Alpha Omega Alpha Honor Medical Society

2010 Research Abstract

Differential Gene Expression in Colorectal Cancer Patients with Metabolic Syndrome

Investigator: Abigail Koch, University of South Florida College of Medicine
Mentor: David Shibata, MD, FACS, University of South Florida College of Medicine

Metabolic Syndrome (MetS) as well as its individual components, diabetes, obesity, hypertension and hyperlipidemia are known risk factors for the development of colorectal cancer (CRC). We sought to compare gene expression profiles between CRCs derived from patients with and without MetS. Available tissue resources from patients with previously untreated primary CRC having undergone surgical resection were identified from 2 sources: 1) The Moffitt Cancer Center (MCC) Total Cancer CareTM initiative, a formalized institutional tissue acquisition and gene expression profiling program, from 2005-2009 (Group 1; n=72; 60 MetS-, 12 MetS+) and 2) Archival CRCs profiled at MCC from 1994-2003 (Group 2; n=50; 35 MetS-, 15 Mets+). Microarray analyses were performed using a custom Affymetrix GeneChip (~60,000 probesets, Group 1) and Affymetrix U133 Plus 2.0 GeneChip (~55,000 probesets, Group 2). A Student's t test was used to identify differentially expressed genes and MetaCore GeneGO was used to identify significantly altered biologic pathways. In Group 1, 592 probesets (p<0.01) were differentially expressed in MetS CRCs. By GeneGO pathway analysis, 27 pathways were significantly over-represented. In Group 2, 399 probesets (p<0.01) and 36 pathways (p<0.05) were differentially altered in MetS tumors. Between Groups 1 and 2, a total of 5 genes and 1 pathway demonstrated overlap and were significantly altered. The SLIT/ROBO tumor angiogenesis pathway was upregulated in MetS tumors from both groups. Most notably among individual genes, the PNPLA8 gene was over expressed in MetS+ CRCs from both groups. PNPLA8 has reported effects on insulin resistance, obesity, adipocyte development and CRC tumorigenesis. Across two independent datasets, we have demonstrated that there are distinct molecular alterations that are associated with CRC occurring in patients with MetS. Our findings warrant further investigation with respect to MetS-related CRC tumorigenesis as well as for potential roles as novel therapeutic targets and biomarkers.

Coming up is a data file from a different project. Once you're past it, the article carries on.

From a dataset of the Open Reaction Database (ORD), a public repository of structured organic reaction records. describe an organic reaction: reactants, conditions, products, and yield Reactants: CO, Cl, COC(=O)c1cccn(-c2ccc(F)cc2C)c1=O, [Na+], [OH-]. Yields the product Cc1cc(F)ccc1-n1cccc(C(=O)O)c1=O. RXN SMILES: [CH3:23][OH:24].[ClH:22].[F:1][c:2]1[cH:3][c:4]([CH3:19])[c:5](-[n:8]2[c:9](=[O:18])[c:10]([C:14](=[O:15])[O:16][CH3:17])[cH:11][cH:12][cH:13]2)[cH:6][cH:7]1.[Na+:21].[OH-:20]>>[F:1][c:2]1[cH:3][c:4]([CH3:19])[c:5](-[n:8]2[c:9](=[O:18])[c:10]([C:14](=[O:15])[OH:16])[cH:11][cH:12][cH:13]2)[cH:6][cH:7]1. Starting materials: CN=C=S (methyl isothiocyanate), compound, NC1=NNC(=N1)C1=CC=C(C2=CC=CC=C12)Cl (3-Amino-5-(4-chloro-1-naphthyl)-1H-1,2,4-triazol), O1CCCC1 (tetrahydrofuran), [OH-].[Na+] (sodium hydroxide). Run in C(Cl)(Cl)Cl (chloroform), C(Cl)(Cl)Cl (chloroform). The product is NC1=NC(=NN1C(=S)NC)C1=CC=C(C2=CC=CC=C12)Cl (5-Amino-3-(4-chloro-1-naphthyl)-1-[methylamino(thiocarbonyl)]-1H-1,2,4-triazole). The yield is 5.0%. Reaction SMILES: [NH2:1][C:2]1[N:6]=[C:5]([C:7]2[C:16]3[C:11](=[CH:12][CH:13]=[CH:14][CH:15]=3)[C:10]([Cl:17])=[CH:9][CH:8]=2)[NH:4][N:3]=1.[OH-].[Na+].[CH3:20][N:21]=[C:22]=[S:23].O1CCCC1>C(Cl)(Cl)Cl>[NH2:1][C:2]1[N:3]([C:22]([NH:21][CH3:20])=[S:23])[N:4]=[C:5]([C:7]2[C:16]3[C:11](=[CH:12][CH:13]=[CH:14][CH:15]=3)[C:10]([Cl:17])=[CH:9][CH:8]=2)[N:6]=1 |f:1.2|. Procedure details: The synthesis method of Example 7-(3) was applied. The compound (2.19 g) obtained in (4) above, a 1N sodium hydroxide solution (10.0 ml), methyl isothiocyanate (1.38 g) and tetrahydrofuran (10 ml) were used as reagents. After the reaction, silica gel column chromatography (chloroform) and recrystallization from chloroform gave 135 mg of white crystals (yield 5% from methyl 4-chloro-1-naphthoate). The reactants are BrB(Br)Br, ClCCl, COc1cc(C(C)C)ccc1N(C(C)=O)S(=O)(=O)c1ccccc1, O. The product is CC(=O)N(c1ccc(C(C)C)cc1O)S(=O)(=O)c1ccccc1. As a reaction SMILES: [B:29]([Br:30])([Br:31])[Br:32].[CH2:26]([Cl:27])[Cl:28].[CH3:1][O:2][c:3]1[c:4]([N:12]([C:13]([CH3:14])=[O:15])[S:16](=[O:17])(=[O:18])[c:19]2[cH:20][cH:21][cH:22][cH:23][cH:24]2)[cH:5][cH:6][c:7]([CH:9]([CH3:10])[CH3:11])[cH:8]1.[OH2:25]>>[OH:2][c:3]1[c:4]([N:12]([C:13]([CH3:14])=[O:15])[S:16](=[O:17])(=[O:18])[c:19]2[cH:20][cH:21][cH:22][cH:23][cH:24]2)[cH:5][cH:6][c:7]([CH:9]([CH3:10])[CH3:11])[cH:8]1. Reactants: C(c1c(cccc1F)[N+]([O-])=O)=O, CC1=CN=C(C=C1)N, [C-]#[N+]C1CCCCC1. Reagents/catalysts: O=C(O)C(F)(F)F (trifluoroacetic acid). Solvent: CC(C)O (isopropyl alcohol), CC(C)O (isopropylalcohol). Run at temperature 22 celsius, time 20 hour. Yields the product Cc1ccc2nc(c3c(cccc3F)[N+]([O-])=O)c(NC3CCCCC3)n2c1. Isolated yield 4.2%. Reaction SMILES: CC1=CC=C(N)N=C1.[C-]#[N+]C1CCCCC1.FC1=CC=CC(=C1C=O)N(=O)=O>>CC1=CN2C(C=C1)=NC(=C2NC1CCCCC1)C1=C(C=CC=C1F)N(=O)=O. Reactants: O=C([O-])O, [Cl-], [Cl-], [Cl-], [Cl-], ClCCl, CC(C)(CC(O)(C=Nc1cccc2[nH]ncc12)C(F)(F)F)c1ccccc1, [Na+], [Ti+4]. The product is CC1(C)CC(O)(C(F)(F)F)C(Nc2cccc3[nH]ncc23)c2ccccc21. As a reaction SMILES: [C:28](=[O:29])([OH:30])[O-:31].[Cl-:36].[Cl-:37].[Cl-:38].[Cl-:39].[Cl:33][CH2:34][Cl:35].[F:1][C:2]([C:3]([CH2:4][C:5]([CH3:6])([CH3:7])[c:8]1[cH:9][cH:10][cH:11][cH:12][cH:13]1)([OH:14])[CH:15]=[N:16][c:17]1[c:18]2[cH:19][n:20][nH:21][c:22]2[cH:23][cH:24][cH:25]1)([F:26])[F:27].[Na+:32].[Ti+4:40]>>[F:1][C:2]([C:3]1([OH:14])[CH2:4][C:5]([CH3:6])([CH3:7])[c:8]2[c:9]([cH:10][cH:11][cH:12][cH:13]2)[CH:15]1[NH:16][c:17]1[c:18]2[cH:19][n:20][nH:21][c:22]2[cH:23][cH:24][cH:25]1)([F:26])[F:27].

Updated on June 8, 2011.


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